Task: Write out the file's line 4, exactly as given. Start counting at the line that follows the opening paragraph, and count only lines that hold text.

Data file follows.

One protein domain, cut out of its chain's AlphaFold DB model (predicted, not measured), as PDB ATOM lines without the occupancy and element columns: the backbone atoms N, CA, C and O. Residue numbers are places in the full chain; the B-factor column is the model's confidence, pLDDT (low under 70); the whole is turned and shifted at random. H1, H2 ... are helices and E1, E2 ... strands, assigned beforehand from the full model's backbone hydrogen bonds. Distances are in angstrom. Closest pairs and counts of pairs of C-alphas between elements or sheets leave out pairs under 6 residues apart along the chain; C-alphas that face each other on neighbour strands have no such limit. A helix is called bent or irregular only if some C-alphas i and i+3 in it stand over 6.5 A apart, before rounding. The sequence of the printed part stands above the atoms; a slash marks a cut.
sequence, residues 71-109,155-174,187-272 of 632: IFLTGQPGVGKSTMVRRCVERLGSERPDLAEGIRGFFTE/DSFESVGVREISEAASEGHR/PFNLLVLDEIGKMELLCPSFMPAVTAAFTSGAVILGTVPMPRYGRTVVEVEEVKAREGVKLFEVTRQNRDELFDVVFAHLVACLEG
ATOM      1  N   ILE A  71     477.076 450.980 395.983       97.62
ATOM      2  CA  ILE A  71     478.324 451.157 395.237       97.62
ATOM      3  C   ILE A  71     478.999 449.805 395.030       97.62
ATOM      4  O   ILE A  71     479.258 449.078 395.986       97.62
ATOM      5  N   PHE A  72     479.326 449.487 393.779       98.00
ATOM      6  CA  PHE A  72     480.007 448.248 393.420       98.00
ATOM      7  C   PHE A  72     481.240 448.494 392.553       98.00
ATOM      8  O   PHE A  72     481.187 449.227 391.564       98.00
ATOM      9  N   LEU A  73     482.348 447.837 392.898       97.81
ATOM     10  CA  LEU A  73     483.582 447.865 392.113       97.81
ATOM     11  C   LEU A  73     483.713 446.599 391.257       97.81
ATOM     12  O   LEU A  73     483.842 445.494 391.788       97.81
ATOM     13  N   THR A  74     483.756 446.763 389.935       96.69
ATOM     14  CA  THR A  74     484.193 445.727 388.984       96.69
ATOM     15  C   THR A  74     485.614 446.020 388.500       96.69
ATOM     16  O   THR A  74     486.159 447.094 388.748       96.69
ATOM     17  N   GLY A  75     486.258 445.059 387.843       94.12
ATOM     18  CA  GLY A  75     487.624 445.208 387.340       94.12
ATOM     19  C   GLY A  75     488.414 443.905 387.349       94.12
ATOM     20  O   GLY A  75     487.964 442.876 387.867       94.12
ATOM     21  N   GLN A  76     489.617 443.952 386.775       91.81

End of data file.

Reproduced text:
ATOM      3  C   ILE A  71     478.999 449.805 395.030       97.62